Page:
Thursday, February 23, 2012



By  Scott Baldauf

Christian Science Monitor

The Nigerian Islamist group Boko Haram has generated headlines with a number of bloody attacks. Scott Baldauf breaks down the group's origins, funding, and possible ties to Al Qaeda.

This image taken from video posted by Boko Haram sympathizers shows the leader of the organization Abubakar bin Mohammad Shekau made available Wednesday. (AP)

1. Who are they?

Their official name, Jama’atul Ahlu Sunna Lidda’Awati wal Jihad, or the People Committed to the Prophet’s Teachings for Propagation and Jihad, illustrates this group’s primary focus as a center for resistance against the Nigeriangovernment, and what many northern Nigerians see as the dominant role that Christian Nigerians play in Nigerian politics.
Many northerners nicknamed the group, Boko Haram, or “Western education is a sin” because of the group’s belief that Western influences in education, media, and values, have a corrupting effect on traditional Islamic societies.
Boko Haram draws its membership primarily from clerics, university students, and unemployed youth from the north.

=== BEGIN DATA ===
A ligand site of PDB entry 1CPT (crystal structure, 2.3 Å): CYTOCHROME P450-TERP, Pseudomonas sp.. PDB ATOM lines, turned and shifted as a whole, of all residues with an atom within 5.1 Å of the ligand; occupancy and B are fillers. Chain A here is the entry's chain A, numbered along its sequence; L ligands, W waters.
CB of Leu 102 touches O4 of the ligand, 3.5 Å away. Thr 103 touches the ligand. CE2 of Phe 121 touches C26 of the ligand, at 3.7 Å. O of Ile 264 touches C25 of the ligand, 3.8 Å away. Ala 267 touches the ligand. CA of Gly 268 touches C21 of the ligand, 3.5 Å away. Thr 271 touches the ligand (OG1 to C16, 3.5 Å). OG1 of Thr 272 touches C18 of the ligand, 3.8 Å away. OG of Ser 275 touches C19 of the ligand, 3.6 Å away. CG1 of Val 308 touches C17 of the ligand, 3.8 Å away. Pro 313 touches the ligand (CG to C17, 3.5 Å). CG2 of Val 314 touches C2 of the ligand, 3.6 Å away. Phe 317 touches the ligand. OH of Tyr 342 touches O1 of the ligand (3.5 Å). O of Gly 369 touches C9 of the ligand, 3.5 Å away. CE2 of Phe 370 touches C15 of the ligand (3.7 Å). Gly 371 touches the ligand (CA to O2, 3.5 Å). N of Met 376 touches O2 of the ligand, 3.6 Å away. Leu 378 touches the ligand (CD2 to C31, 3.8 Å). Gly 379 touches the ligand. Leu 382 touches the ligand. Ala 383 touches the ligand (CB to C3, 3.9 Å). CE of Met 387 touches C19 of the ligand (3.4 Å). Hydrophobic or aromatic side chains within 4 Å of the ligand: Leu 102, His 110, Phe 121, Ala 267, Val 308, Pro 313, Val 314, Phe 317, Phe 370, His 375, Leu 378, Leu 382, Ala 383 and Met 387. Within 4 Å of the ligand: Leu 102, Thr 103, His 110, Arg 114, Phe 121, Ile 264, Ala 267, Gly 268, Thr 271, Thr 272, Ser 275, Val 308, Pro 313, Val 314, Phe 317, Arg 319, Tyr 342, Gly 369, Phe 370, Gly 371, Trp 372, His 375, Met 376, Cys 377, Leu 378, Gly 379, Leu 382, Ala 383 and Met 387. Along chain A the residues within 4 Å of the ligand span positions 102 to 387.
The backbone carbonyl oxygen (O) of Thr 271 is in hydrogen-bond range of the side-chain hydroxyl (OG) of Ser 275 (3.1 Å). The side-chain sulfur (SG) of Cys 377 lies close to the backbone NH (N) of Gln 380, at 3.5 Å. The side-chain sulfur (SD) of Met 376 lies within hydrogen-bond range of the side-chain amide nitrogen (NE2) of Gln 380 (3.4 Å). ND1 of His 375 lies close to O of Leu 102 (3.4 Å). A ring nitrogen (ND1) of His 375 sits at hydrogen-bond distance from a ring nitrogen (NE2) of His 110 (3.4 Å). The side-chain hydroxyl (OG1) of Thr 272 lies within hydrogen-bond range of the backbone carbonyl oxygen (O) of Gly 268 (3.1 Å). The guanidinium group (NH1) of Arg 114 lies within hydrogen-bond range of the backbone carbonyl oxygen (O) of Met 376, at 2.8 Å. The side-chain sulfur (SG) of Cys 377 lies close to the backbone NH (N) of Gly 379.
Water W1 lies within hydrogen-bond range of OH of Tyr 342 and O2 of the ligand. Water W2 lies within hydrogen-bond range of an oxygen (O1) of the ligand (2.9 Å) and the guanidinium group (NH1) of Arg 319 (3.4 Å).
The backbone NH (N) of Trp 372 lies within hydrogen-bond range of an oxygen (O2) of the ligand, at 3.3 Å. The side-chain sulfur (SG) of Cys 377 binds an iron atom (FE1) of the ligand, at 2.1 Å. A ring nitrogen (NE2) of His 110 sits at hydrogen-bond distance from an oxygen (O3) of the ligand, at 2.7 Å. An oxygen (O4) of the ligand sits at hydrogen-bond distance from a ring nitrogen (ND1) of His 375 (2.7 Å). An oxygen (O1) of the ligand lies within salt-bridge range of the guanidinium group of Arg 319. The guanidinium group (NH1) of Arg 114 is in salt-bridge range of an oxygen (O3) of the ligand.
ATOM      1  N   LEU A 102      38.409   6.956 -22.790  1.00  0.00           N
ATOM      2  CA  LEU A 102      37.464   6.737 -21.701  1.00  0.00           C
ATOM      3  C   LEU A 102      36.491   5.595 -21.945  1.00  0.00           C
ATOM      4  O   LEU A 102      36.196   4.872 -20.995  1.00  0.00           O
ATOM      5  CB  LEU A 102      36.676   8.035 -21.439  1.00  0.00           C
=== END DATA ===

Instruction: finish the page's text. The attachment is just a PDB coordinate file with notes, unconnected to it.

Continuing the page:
It’s estimated that 70 percent of Nigerians live on less than $1.25 a day, but poverty is more prevalent up north (far from Nigeria’s oil fields and agricultural areas). Some 75 percent of northerners live in poverty, compared with 27 percent of southerners. The great disparity between haves and have-nots, between north and south, appears to be one major draw for recruitment.
Its original leader, Mohammad Yusuf, who founded the group in 2002, was killed in police custody in 2009. His former deputy, Abubakar bin Mohammad Shekau, now leads the organization.
While Boko Haram has about 300 fighters, the International Institute for Strategic Studies said in a recent report that “the extent of the violence (since 2009) showed that Boko Haram was capable of mobilizing thousands of people and was better trained and armed than government forces had thought.”